EIP-663: Unlimited SWAP and DUP instructions

Discussion topic for

@axic Where does the 1024 item limit come from? This seems out of line with the semantics of the current DUP* instructions. Also, is there currently any consensus on which of the three options to go with?

It is the core design of EVM, see the Yellow Paper page 11:

The EVM is a simple stack-based architec-ture. The word size of the machine (and thus size of stackitems) is 256-bit. This was chosen to facilitate the Keccak-256 hash scheme and elliptic-curve computations. Thememory model is a simple word-addressed byte array. Thestack has a maximum size of 1024.

Thanks, I see it now in the exceptional halting conditions too:

This states that the execution is in an exceptional halt-ing state if there is insufficient gas, if the instruction is invalid (and therefore its δ subscript is undefined), if there are insufficient stack items, if a destination is invalid, the new stack size would be larger than 1024 or state modification is attempted during a static call.

If the current stack depth is at the limit, a stack overflow exception is issued.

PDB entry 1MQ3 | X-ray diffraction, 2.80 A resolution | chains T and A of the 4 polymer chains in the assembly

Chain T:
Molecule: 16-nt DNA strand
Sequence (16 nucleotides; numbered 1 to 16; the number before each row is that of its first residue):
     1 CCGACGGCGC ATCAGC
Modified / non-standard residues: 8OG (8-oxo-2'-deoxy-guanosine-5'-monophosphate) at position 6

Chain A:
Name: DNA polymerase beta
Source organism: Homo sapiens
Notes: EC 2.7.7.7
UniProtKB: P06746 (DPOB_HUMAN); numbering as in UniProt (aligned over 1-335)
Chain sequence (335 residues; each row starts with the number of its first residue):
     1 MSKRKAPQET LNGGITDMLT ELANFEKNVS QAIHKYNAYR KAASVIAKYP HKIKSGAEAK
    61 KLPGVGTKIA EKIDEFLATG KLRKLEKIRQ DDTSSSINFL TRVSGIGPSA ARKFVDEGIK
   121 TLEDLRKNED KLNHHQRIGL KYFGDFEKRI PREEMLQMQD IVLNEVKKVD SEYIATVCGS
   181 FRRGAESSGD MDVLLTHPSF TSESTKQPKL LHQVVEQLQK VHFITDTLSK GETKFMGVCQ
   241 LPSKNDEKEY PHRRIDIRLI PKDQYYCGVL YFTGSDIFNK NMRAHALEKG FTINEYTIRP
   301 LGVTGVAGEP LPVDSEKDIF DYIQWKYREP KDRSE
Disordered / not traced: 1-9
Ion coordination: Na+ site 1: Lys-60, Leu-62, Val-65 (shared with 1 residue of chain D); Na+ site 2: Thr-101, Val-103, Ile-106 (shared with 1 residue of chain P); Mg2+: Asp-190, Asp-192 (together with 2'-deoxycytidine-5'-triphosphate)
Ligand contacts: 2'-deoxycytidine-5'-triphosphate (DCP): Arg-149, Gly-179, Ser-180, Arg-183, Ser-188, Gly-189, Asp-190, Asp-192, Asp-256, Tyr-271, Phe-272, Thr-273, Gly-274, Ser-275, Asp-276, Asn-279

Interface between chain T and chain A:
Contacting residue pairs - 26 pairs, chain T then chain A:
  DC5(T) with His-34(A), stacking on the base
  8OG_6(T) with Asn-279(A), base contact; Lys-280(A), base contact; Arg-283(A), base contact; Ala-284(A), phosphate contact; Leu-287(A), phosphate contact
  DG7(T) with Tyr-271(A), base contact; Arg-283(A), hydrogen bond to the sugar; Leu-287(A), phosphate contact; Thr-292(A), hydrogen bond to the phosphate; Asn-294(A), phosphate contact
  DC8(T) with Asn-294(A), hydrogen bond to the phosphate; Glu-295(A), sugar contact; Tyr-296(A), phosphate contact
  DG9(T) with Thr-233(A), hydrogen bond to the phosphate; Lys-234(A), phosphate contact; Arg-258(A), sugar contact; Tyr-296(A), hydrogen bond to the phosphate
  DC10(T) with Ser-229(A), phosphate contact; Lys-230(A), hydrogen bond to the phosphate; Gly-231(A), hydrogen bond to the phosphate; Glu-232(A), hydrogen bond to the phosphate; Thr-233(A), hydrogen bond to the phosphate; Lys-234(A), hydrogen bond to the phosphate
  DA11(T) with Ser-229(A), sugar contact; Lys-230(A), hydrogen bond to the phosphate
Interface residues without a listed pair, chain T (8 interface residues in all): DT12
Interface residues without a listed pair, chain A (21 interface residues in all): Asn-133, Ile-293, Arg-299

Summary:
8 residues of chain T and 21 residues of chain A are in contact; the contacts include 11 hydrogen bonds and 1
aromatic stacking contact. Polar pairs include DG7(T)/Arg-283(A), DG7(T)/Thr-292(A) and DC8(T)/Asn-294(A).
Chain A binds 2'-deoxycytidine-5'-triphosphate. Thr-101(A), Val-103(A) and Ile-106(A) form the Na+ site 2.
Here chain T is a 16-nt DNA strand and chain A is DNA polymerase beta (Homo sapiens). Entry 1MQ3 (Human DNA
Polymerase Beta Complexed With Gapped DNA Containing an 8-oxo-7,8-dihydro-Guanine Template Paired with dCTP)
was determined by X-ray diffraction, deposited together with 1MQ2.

SWAP instructions do not increase the stack height so this sentence do not apply.
It is not true for Option A where an additional argument is popped from the stack (so SWAP decreases stack and DUP keeps it the same height).

I prefer the immediate argument form, as I think in most all cases the swap or dup offset will be constant. Variable offsets might help if you want to treat the stack more like an array in memory, but we have memory for that.

It must be specified if we count stack items from 0 or 1. I.e. is the top stack item an item at depth 0 or 1?

Currently, the spec for SWAPn is incorrect.

the top stack item is swapped with the item at depth n

For n referring the stack top item the instruction will swap the top item with itself.

Following the current convention, instructions should be named all uppercase.